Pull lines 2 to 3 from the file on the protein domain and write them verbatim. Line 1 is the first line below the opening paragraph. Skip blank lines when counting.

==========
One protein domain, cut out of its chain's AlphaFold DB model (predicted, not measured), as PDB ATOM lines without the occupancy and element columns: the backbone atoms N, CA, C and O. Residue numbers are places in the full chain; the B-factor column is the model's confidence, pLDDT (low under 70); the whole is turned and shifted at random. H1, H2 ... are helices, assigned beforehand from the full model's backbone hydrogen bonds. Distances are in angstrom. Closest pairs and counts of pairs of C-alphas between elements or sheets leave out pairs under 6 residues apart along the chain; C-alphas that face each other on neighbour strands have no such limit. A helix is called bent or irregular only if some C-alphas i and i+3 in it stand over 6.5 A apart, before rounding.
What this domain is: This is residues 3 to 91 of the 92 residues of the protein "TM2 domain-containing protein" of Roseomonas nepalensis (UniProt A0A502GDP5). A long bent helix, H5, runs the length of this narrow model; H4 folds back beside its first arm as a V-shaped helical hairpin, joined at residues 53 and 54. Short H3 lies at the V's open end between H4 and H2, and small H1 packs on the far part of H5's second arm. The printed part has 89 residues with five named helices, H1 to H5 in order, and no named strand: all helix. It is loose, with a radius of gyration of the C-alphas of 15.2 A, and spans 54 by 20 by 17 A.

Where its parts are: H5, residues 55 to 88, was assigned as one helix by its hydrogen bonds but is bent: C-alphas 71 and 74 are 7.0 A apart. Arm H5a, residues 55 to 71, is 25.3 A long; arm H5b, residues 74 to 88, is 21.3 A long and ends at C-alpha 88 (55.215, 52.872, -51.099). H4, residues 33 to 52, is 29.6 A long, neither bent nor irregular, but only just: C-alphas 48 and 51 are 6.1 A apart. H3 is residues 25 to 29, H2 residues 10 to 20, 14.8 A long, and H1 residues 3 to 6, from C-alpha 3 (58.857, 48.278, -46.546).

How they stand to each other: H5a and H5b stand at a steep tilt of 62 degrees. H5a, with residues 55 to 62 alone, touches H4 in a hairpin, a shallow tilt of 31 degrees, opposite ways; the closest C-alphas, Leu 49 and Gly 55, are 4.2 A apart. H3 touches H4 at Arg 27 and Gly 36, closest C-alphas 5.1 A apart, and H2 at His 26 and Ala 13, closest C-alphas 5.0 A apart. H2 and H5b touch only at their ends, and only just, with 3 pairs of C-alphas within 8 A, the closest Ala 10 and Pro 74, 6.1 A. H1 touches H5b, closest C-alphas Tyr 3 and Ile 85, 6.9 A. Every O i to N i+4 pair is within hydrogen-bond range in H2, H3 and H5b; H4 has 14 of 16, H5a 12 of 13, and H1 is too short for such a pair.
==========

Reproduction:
Where its parts are: H5, residues 55 to 88, was assigned as one helix by its hydrogen bonds but is bent: C-alphas 71 and 74 are 7.0 A apart. Arm H5a, residues 55 to 71, is 25.3 A long; arm H5b, residues 74 to 88, is 21.3 A long and ends at C-alpha 88 (55.215, 52.872, -51.099). H4, residues 33 to 52, is 29.6 A long, neither bent nor irregular, but only just: C-alphas 48 and 51 are 6.1 A apart. H3 is residues 25 to 29, H2 residues 10 to 20, 14.8 A long, and H1 residues 3 to 6, from C-alpha 3 (58.857, 48.278, -46.546).

How they stand to each other: H5a and H5b stand at a steep tilt of 62 degrees. H5a, with residues 55 to 62 alone, touches H4 in a hairpin, a shallow tilt of 31 degrees, opposite ways; the closest C-alphas, Leu 49 and Gly 55, are 4.2 A apart. H3 touches H4 at Arg 27 and Gly 36, closest C-alphas 5.1 A apart, and H2 at His 26 and Ala 13, closest C-alphas 5.0 A apart. H2 and H5b touch only at their ends, and only just, with 3 pairs of C-alphas within 8 A, the closest Ala 10 and Pro 74, 6.1 A. H1 touches H5b, closest C-alphas Tyr 3 and Ile 85, 6.9 A. Every O i to N i+4 pair is within hydrogen-bond range in H2, H3 and H5b; H4 has 14 of 16, H5a 12 of 13, and H1 is too short for such a pair.